It may take its name from the real-life Boston Globe investigating team, but “Spotlight” is in some respects a curious title for a film that so determinedly refuses to call attention to itself. The director and co-writer Tom McCarthy employs a drab, unadorned visual aesthetic, right down to a color palette redolent of cubicles and khakis. The signature image is of a reporter scribbling in a notebook, or narrowing her eyes at a spreadsheet. Save for Mark Ruffalo’s third-act call to arms, the performances remain at a low and steady simmer. This is not, by any stretch of the imagination, the year’s most scintillating or attention-grabbing filmmaking — which is precisely why its best picture Oscar win feels so right, and so unexpectedly gratifying.
It’s a meaningful victory on a number of levels. As producer Michael Sugar noted in his acceptance speech, it will do its part to call greater attention to the testimony of those who have endured grave abuse at the hands of the Catholic Church — and perhaps, too, it will help hold abusers and conspirators to ever higher standards of reform and accountability. It also offers rare and significant validation for the many journalists who have seen their proud profession become a downsized shadow of its former self, bereft of the resources that make such patient, vital investigative work possible. But social conscience alone is never a good enough reason to declare a movie the best of its class. No one disputes that “Spotlight” is an important movie, but its far more praiseworthy attribute is that it so skillfully avoids the trap of self-importance.
Within the ranks of the movie industry, the triumph of a film as graceful and unassuming as “Spotlight” feels like nothing less than a rebuke to the parade of self-regard that has come to define recent Oscar races. With a few welcome exceptions (“12 Years a Slave,” “The Hurt Locker”), the Academy has turned its celebratory gaze increasingly inward, falling into the dispiriting habit of honoring pictures tailored in its own image. I wasn’t among those who minded the victory of “The Artist,” a charming if somewhat trifling pastiche of silent-era Tinseltown, though by the time voters got around to honoring “Argo,” a glibly entertaining tale of Hollywood renegades staging a daring escape from Iran, I couldn’t help but wonder if they were getting stuck in the same, self-admiring groove.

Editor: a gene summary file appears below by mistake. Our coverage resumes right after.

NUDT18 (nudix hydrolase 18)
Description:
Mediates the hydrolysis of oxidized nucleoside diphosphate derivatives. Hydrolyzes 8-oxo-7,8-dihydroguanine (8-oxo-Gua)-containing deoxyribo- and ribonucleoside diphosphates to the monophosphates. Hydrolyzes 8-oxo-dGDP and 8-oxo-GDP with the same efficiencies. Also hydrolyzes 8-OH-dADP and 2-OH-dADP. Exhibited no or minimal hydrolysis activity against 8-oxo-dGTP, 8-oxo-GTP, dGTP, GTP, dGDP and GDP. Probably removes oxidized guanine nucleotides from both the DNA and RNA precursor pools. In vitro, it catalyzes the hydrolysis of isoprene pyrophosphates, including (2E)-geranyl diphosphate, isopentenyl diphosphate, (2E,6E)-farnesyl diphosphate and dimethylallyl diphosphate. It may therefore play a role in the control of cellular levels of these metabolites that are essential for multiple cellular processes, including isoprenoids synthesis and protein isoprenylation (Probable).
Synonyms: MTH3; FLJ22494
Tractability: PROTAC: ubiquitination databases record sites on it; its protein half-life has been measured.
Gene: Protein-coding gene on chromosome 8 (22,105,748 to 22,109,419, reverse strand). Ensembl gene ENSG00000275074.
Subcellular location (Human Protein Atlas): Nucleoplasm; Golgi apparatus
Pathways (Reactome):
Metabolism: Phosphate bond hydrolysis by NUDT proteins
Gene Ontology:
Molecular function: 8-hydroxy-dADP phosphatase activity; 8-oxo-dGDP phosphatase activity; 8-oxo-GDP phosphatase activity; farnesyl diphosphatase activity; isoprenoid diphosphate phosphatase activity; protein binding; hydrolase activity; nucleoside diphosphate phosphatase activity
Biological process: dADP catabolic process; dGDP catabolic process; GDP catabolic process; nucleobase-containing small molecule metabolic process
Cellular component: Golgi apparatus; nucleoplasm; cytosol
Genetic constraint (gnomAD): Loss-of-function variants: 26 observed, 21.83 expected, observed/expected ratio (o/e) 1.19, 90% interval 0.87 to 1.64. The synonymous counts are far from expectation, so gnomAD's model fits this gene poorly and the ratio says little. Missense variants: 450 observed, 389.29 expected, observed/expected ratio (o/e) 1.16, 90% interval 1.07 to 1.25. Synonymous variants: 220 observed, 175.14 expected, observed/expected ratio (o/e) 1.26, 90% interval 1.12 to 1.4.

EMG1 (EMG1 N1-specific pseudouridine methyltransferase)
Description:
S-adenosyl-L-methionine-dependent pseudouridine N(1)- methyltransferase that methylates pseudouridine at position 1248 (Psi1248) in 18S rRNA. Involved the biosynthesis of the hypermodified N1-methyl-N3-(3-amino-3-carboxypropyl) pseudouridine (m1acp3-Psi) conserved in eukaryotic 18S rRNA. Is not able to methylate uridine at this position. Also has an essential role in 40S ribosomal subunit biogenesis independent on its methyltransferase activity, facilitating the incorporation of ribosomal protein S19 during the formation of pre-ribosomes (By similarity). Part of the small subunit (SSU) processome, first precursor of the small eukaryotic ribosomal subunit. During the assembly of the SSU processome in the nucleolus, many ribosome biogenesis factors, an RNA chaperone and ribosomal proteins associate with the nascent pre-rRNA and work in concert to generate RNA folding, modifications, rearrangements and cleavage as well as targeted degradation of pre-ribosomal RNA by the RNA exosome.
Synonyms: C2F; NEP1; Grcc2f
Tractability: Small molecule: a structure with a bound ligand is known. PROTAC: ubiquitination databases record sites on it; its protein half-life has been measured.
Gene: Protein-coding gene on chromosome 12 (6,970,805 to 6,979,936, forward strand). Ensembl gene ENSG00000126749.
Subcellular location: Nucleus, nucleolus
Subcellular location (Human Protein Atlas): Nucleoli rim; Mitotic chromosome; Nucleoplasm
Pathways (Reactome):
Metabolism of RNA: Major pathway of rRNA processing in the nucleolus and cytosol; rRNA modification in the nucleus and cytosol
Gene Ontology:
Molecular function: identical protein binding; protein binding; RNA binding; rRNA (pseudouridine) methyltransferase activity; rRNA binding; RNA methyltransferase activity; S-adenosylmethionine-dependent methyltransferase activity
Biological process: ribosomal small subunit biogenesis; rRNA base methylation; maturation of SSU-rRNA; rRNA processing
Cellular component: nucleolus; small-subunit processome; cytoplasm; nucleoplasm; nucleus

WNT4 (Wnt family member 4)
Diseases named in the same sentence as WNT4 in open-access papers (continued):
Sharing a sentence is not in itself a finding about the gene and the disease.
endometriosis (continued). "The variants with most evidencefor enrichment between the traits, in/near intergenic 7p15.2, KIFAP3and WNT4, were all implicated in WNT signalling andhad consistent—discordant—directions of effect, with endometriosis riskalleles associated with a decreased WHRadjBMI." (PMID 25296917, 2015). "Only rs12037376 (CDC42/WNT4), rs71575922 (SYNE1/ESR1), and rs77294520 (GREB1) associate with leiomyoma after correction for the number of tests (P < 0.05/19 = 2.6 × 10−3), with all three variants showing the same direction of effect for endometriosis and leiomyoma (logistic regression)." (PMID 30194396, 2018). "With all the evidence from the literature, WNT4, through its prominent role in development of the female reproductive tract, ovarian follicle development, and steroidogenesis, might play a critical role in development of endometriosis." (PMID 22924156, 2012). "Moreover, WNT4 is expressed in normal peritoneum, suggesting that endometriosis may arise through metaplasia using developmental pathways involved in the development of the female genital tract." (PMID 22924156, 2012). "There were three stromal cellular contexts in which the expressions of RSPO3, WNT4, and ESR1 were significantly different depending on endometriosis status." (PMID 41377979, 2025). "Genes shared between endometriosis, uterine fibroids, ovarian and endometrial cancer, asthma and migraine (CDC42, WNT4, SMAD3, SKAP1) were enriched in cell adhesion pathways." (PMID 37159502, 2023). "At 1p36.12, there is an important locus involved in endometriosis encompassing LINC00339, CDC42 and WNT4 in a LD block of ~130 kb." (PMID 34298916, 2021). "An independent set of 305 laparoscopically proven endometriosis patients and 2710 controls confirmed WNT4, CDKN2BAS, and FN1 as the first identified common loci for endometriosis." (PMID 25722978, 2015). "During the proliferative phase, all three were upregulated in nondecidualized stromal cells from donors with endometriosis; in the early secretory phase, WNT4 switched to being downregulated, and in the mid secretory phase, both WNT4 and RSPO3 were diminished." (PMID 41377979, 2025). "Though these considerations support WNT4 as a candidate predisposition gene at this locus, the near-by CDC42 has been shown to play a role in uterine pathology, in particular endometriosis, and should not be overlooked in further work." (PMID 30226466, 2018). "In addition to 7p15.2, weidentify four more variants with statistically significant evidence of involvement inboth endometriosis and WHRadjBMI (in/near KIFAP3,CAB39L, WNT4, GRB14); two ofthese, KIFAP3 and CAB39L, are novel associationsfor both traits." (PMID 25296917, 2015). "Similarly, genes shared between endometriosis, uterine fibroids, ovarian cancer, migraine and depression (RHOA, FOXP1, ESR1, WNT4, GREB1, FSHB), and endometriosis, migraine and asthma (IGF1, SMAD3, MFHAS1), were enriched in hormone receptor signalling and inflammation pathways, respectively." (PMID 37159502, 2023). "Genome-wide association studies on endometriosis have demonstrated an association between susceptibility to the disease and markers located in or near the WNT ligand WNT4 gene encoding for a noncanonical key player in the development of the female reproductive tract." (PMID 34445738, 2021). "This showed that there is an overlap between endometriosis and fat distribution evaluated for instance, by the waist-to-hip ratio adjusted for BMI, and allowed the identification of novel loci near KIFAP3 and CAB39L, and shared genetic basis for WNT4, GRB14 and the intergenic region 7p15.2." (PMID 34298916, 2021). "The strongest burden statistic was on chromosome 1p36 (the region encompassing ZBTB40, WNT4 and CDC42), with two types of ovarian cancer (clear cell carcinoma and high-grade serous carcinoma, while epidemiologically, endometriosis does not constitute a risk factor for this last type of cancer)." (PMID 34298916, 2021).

The trend reached an especially rancid nadir with last year’s picture and director wins for Alejandro G. Inarritu’s “Birdman,” which, despite its pretenses to satire, ultimately devoted itself to serving up a flattering portrait of the nobly struggling artist. Those of us who had long since grown weary of Inarritu’s sledgehammer theatrics let out a collective groan when he picked up his second directing Oscar in a row Sunday, this time for “The Revenant” — not a movie about showbiz, but one utterly in thrall to the industry’s most banal and self-aggrandizing notions of what constitutes Art. A few minutes later, Leonardo DiCaprio’s unsurprising best actor win seemed to seal the deal: Surely a best picture victory for this galumphing white elephant of a movie was inevitable.
But then, in a startling collective display of good taste, it wasn’t. Should we have seen “Spotlight” coming? That the final envelope was read by Morgan Freeman, an actor who counts God among his most persuasive roles, might have tipped us off to the possibility that good, even redemptive news was in store. And while many did stick to their gut instincts that “Spotlight” was the frontrunner all along, the fact remains that McCarthy’s movie — which came up notably empty with the producers and directors guilds — simply doesn’t possess the sort of chutzpah that typically heralds a winner. It has gravitas, but no swagger.
And in an industry that too often confuses arrogance with artistry, that’s mighty refreshing. This is a movie that understands, all the way down to its Boston bones, the grueling, unglamorous work that the Globe’s Spotlight team plowed through to get its story. A posture of complacency or self-satisfaction would be utterly antithetical to the drive and curiosity that are its characters’ lifeblood. “Spotlight” doesn’t bellow, harangue or manipulate; nor does it sensationalize, demonize or deify. It recognizes that humility, in art as well as in life, is not just attractive but authoritative. In every scene it exemplifies the calm intelligence of its subjects, and their mission becomes the movie’s own: the dogged, no-nonsense pursuit of truth and excellence, and a rigorous commitment to the art of storytelling. How wise of the Academy to follow suit.